U.S. Markets open in 6 hrs 6 mins

Why you shouldn't care about Walmart losing $1 billion a year online

Brian Sozzi
Editor-at-Large

What, it’s OK for ginned up investors to heap praise upon money losing IPOs such as Crowdstrike (CRWD), Fiverr (FVRR) and Beyond Meat (BYND) and yet come out firing against the nicely profitable retailer Walmart (WMT) for reportedly losing big bucks online?

Give me a break.

Anyone who has followed Walmart for some time (like yours truly) is keenly aware — keep in mind Walmart does not disclose profits for its online business (though it should) — that the company’s U.S. online business is a money pit as it invests in software, techie human beings and various new services to stay competitive with Amazon (AMZN) and Target (TGT). Walmart has no other choice but to make these investments if it wants to win over time both in the digital realm and its physical stores, which play home to services such as picking up orders placed online.

What’s the alternative? Walmart sells off its online business in pieces to Amazon, Big Lots and Kroger (KR) and just operates thousands of physical stores in a world where foldable cell phones are around the corner. Get real people — that would be destroying value for Walmart shareholders over the long-term.

$1 billion in losses may be conservative

REUTERS/Fred Prouser

The uproar here on Walmart’s online business’ bottom line stems from a recent story by Vox, which said the U.S. digital business will report a loss of $1 billion this year on $21 billion to $22 billion in sales. A Walmart spokesperson didn’t immediately respond to a request for comment on Vox’s report. But investment bank Morgan Stanley suggested Monday that the loss figure may in fact be conservative.

Morgan Stanley analyst Simeon Gutman estimates Walmart’s U.S. online operations will lose $1.7 billion this year. A year ago, Gutman said Walmart lost $1.4 billion online. Gutman pins the losses on Walmart selling more lower margin consumable items like groceries and toiletries online.

Gutman’s research shows that about 80% of what’s sold on Walmart.com in the U.S. are those less profitable consumable products. Importantly though — and unlike the aforementioned hot IPOs this year — Walmart is well down the path to profitability online.

Gutman points to several factors as to why:

  • Walmart’s continued focus on building out more online offerings in the higher margin shoes, apparel and hard goods categories.

  • Walmart now has six e-commerce distribution centers that when combined with in-store pickup/ship from store services for online orders, is bringing down the company’s fulfillment costs.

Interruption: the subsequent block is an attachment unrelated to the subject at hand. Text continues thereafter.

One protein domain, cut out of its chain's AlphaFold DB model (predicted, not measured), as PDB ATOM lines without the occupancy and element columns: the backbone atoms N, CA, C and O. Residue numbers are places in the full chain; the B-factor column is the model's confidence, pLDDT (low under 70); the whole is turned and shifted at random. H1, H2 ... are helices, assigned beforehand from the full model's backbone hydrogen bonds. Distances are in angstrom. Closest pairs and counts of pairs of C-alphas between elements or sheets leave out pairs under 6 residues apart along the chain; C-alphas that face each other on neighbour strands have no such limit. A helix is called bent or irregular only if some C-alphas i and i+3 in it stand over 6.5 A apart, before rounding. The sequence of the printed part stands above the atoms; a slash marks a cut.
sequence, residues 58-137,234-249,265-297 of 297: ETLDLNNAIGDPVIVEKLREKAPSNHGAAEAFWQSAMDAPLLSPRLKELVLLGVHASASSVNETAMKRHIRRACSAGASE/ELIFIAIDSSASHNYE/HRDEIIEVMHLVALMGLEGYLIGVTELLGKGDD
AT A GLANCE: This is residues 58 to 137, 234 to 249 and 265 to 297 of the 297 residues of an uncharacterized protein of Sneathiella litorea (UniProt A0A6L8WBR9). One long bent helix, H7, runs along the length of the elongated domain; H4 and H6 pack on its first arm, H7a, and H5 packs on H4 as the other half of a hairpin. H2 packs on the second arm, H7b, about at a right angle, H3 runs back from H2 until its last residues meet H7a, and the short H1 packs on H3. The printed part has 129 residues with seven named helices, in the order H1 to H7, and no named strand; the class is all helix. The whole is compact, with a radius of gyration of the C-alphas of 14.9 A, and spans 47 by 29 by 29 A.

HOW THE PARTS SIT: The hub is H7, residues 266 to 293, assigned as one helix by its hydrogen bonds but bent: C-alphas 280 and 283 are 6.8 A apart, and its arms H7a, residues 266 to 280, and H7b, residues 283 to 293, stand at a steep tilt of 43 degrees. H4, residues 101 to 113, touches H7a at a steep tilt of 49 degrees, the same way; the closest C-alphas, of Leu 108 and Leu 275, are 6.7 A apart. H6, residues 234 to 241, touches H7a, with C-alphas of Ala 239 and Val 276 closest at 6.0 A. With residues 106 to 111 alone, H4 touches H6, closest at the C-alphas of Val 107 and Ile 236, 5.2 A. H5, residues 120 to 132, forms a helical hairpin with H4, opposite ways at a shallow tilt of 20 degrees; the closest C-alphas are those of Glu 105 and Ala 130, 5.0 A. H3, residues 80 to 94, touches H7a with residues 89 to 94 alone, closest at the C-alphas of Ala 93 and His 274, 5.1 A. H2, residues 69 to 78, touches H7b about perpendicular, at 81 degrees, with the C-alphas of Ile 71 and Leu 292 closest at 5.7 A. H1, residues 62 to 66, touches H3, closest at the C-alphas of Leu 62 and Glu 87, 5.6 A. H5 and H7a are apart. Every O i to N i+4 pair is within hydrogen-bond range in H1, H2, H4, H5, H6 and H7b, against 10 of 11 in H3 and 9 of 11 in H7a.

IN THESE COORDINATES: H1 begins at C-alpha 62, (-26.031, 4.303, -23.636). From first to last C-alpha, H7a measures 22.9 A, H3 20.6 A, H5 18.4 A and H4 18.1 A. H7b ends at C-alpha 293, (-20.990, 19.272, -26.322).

• Walmart has started to cut costs at Jet.com, an online business that it acquired in 2016.

Also critical besides these cost-saving initiatives is that Walmart’s digital efforts —ranging from buy online, ship from store to buy online and pick up in-store — are aiding overall sales.

Walmart’s U.S. same-store sales rose an impressive 3.6% in 2018. This key retail metric — which measures stores open longer than a year — clocked in with 3.4% growth in the first quarter. What’s more, Walmart U.S. saw its operating income grow 5.5% in the first quarter versus 3.3% sales growth for the segment. In Wall Street speak, that’s known as “driving leverage” over the business — always a good sign for a company.

Meanwhile, Walmart’s online sales continue to grow in excess of 30% a quarter.

Walmart has to invest in the future

None of this analysis is akin to us cheerleading Walmart as some form of invincible entity with no faults. Does it probably need to do a better job managing its online costs? Sure, what large company today doesn’t have to get their tech spending under wraps. Should Walmart offer up more disclosure around the financial performance of its online operations given its increasing size and importance to its future? Yes, indeed.

But to shred Walmart for investing in the future of shopping borders on absurd. Round numbers sound great in headlines, but Walmart and countless other retailers have no choice but to invest aggressively in digital.

Not sold on this logic? Then let price be your truth: Dow component Walmart’s stock is up 48% during the past two years where investments online have arguably been their strongest ever. The Dow is only up 24% over that same stretch.

Mr. Market says Walmart is placing the right bets online. So, relax.

Brian Sozzi is an editor-at-large and co-host of ‘The First Trade’ at Yahoo Finance. Follow him on Twitter @BrianSozzi

Read the latest financial and business news from Yahoo Finance

Follow Yahoo Finance on Twitter, Facebook, Instagram, Flipboard, SmartNews, LinkedIn, YouTube, and reddit.